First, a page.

Racing Mountain Bike Worlds this year was an unforgettable experience. The course was by far the hardest thing I have ever ridden on my mountain bike which really pushed my limits and skills as a racer. Just like CX Worlds I gained a great amount of new experience on and off the bike and came away feeling motivated for the seasons to come. Coming into this year’s mountain bike season it had been one of my biggest goals to make the Worlds team and I knew it was going to be by far one of the most difficult to achieve. I worked and trained really hard all summer and couldn’t have done it without the support of my team, Boulder Junior Cycling, coaches, and family. The trip itself was a blast, I got to spend time with the other juniors doing some fun things off the bike like finding waterfalls and going swimming. I was also able to meet some of my all-time biggest role models and cycling idols, including Kate Courtney!

What are your expectations going into Cyclocross Worlds this season [2019-2020] now that there is a junior women’s category?

Since I am still fairly new to cyclocross and constantly learning so much my expectations are relatively similar to how I went into Worlds last year. Of course, it would be amazing to get a good result in the 17-18 category, and I have been putting in the work and dedication this season to be able to race my best race. Now that there is a junior category, I have the chance to test myself against some of the best riders in the world who are my age, that in itself is an incredible opportunity. However, this is still all about the experience and growing as a person and rider. I’m hoping to come away from this year’s Worlds feeling as though I have improved my skills and discovered new limits and capabilities for myself.

Which do you prefer, mountain bike or cyclocross?

I love each discipline pretty equally but if I was forced to choose one it would be mountain biking because I feel more confident on my mountain bike and I have been racing mountain for a lot longer. After MTB Worlds I was able to step back into the amazing Colorado NICA high school race scene and ride with my friends and compete in a the last few races of the season. The high school races are such a different environment, hard but super fun, and that helped spark my motivation to get fired up for cross season. Plus, you have to admit that the mountain bike season provides much more sunshine and warm weather compared to the cold and wet cross season!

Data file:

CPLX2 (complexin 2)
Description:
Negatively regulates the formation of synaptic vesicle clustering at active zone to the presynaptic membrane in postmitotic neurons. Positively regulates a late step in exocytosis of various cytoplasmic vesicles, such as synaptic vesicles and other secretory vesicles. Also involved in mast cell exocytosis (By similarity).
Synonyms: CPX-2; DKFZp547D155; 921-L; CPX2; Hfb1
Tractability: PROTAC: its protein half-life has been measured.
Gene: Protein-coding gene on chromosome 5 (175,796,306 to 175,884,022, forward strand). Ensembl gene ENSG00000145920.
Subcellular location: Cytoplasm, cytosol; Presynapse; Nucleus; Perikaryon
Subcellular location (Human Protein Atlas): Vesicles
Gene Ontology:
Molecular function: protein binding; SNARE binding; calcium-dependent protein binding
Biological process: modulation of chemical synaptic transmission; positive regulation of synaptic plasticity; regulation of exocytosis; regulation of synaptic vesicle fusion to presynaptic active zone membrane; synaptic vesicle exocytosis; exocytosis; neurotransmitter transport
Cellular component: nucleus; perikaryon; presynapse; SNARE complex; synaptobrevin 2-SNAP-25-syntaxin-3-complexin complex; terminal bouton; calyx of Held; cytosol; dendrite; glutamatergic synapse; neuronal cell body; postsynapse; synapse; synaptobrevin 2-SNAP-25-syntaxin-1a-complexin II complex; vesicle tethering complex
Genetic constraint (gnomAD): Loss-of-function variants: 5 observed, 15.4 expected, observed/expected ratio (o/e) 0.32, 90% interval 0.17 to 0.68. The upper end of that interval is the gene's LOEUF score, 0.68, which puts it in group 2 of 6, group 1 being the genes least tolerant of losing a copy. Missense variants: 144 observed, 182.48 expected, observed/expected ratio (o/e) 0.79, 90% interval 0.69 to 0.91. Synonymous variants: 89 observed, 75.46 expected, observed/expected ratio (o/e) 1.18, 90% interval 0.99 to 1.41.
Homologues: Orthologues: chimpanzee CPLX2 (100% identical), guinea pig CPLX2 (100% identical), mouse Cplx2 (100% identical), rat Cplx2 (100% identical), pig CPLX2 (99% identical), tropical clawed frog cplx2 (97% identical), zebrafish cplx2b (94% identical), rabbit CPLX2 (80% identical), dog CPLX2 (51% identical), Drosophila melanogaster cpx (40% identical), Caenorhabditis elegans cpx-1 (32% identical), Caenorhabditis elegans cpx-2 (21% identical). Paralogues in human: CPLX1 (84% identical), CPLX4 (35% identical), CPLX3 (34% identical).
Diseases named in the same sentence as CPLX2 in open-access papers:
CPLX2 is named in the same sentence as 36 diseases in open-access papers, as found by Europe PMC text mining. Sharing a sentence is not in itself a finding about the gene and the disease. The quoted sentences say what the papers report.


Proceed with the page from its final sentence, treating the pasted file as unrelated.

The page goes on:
There has been a lot of support in the cyclocross community. What kind of opportunities are being created for yourself and other cyclocross athletes?

Without the MudFund and vision of USA Cycling and it’s supporters my generation wouldn’t have the chance to develop and race where the competition is strongest and most intense. Racing at a high level takes a community to support junior racers. We need the right team both behind the scenes and on the sidelines. As racing intensifies, more national and international travel occurs. These costs, combined with registration, coaching and equipment fees adds up quickly and expenses grow – especially for families with multiple kids pursuing sports and school. The MudFund has given me the chance to race in big events – nationally and internationally – spend the right amount of time in race locations to adjust, receive the right coaching and have the best opportunity to learn and preform. I hope that those currently supporting or thinking about supporting the MudFund realize the positive impact it has on junior racers. The continued growth of the MudFund will allow more and more kids to experience the joy of riding and racing and put team USA at the forefront of the sport.

Where do you see yourself in 10 years?

In 10 years, I’m hoping to have begun my career as a professional cyclist, racing on a pro-level team for mountain and cross and even try out some road racing. I would like to finish undergraduate school and maybe even start thinking about grad school once I have some time racing at a high level. Outside of racing and school I see myself giving back to the cycling community in some shape or form. Whether that be by coaching or volunteering with an organization such as Outride to help get more kids on bikes and grow the future of cycling.

Developing young talent such as Madigan would not be possible without the help and support from the USA Cycling Foundation's MudFund. If you would like to be a part of the future of American Cycling, consider donating today: